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>Graphics, physics and voice actors sell.

This is hardly arguable, but personally, after some time playing I begin to recognize animation/sound/timing (i.e. behavioral) patterns of non-plot entities and that ruins the entire experience. That's what retains me on the storyline and prevents free exploration -- there is nothing really interesting besides nice graphics. I think there is a room to evolve from [hundreds of] programmed random encounters to purely independent world.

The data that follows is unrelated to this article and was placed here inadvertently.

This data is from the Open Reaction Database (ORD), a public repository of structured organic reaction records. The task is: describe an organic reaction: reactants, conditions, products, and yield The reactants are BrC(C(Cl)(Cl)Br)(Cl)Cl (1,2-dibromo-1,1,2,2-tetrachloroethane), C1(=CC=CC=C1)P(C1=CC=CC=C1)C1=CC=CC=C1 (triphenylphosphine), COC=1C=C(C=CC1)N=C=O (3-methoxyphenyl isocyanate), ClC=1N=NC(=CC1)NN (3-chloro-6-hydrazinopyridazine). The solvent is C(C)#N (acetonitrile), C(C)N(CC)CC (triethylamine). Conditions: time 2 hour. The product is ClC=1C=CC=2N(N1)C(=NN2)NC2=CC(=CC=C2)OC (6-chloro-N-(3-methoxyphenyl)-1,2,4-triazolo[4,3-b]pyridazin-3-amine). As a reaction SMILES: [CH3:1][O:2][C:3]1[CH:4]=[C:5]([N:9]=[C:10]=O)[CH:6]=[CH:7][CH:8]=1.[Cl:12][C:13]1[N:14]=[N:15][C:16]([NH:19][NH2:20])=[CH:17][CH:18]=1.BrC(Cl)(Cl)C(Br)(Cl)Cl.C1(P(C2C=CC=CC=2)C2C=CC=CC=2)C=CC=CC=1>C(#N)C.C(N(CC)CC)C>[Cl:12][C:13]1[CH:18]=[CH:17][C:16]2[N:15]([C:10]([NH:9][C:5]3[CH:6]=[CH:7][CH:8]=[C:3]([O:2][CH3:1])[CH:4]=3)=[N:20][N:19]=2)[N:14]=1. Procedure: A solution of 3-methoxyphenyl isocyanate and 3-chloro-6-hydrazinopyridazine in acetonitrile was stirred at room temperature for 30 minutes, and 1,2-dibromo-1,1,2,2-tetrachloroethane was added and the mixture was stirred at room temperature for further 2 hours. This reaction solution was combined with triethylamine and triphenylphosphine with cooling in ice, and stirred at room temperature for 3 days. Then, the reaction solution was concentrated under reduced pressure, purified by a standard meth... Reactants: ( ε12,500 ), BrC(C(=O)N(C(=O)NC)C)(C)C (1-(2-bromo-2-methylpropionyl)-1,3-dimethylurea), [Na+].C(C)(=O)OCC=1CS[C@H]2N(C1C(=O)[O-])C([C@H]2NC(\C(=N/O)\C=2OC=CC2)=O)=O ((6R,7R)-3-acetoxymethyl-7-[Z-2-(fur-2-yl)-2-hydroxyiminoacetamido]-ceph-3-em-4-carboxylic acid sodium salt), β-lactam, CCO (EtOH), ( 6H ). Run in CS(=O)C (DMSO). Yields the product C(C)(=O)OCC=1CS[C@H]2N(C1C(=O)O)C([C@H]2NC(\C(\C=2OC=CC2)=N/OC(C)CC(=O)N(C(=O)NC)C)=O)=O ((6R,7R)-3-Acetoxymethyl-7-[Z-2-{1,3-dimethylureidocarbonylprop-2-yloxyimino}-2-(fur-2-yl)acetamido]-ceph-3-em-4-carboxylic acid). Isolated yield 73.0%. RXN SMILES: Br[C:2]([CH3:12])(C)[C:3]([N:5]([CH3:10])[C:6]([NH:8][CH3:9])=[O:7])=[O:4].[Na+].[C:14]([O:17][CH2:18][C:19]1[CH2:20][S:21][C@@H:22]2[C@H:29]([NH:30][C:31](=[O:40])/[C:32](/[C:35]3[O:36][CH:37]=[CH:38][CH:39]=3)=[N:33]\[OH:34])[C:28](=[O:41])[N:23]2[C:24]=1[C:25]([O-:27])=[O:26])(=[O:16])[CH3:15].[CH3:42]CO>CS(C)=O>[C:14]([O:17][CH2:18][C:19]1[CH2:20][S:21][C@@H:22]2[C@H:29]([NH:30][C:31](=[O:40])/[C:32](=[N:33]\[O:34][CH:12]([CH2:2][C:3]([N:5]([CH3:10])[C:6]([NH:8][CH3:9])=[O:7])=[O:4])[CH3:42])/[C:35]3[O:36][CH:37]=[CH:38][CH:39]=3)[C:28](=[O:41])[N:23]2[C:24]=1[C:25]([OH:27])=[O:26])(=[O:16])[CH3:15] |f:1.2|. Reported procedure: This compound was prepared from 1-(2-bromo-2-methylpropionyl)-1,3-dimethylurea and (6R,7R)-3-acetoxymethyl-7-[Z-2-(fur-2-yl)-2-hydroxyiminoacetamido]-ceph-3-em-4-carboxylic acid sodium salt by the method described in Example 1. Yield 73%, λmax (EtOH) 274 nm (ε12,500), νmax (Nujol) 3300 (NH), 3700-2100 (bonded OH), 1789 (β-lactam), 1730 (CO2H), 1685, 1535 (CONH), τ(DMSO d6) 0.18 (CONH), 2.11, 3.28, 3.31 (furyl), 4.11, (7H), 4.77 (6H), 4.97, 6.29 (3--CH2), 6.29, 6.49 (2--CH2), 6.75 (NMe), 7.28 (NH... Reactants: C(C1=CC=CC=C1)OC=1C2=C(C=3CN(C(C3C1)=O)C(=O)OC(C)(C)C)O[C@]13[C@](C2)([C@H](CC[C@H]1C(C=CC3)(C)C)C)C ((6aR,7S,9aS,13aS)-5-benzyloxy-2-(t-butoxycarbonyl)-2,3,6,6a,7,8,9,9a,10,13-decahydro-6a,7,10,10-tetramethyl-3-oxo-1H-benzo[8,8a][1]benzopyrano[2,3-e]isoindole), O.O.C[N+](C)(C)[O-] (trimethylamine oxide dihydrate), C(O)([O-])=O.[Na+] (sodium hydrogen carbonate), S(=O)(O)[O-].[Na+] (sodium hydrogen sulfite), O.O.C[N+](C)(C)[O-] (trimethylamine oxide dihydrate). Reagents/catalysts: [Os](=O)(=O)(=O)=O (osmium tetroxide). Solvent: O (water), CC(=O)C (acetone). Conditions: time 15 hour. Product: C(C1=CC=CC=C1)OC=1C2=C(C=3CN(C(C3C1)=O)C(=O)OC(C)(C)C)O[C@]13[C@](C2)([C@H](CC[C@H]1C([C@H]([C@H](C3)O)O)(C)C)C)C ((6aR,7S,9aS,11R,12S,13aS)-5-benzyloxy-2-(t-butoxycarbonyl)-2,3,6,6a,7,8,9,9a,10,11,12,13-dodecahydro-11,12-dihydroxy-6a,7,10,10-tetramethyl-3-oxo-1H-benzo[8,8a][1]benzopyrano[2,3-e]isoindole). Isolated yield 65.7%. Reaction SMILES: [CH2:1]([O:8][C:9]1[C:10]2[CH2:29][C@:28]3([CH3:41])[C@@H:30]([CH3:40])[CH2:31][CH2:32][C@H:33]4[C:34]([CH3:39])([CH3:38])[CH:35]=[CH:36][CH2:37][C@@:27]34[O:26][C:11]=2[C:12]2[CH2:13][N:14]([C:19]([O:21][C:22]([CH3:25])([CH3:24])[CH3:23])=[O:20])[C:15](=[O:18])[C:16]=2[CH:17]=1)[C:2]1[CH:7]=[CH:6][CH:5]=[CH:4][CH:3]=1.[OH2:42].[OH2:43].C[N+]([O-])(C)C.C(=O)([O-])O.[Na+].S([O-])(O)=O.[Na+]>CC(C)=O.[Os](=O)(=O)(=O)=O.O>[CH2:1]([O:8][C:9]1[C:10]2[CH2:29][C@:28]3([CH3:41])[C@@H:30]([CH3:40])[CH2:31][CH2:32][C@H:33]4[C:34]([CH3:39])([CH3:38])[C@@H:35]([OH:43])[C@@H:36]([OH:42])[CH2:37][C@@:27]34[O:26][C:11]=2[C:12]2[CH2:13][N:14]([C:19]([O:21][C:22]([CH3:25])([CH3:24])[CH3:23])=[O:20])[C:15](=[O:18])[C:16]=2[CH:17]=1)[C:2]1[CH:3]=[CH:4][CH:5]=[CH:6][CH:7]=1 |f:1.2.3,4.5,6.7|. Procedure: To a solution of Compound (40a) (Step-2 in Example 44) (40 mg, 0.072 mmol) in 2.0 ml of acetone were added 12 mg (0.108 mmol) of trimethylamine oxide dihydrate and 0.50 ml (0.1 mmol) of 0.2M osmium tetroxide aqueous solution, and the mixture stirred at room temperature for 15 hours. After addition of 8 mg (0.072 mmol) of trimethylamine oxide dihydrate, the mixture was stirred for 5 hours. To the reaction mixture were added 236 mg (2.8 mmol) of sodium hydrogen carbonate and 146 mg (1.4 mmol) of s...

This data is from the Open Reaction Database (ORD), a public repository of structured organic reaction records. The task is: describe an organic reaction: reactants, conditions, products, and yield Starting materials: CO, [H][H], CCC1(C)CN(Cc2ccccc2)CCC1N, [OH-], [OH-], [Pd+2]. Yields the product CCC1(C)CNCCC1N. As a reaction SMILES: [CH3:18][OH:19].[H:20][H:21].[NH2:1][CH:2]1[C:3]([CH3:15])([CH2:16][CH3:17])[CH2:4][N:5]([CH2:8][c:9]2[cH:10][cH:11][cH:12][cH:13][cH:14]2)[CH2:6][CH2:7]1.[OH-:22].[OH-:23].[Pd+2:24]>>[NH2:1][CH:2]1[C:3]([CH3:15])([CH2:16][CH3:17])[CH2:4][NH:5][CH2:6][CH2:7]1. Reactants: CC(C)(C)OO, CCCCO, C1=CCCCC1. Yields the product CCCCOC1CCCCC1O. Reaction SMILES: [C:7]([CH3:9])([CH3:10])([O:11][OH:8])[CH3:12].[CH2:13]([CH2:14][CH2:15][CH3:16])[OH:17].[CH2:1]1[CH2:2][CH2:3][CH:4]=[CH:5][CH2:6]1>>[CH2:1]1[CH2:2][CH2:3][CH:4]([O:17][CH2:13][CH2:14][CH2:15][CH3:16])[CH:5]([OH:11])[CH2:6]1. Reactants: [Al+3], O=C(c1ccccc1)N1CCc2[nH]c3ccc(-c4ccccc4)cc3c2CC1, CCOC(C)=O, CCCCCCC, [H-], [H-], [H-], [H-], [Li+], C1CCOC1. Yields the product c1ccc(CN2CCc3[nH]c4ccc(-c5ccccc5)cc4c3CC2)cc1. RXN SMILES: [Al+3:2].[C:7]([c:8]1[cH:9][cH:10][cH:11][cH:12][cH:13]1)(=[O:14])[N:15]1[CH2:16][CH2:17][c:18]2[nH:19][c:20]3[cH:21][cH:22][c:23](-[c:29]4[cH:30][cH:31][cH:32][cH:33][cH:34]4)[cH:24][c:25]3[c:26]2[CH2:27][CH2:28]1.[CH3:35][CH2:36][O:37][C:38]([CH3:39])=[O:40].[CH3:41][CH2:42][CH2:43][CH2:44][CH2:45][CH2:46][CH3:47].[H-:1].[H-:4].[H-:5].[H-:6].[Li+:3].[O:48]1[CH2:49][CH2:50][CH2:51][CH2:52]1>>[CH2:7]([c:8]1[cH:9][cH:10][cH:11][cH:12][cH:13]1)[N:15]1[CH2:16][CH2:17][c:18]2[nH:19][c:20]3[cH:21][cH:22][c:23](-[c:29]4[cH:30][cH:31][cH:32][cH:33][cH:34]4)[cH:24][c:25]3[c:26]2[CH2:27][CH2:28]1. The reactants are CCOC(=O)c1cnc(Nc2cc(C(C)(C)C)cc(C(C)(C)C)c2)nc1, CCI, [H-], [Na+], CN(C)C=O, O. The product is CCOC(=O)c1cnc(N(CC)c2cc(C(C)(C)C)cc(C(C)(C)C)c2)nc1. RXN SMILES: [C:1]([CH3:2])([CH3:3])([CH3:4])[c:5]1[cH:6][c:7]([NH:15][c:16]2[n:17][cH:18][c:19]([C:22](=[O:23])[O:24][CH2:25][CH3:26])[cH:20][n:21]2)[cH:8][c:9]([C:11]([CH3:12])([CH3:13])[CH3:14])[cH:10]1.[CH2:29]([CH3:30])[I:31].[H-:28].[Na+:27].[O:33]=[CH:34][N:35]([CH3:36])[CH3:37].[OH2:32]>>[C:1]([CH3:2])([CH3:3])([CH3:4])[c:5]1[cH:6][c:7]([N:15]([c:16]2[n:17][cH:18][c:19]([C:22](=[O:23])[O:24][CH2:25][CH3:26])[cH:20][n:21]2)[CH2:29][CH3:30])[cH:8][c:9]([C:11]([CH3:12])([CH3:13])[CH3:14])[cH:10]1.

Actually, I'm fine with GTA3/GTASA-like graphics, like I was with roguelikes and physical book-and-dice quests, so idk how that applies to wide public.

ps. Another conclusion, it may appear too frustrating. We probably play games to win and achieve. If there is no end, no goal and no perfect winning strategy, that understanding alone may cause depression, like IRL.

Not necessarily, we play games for play sometimes. Because it is fun. Take Minecraft for example. No serious win-state (until fairly recently) but it still has tremendous appeal.

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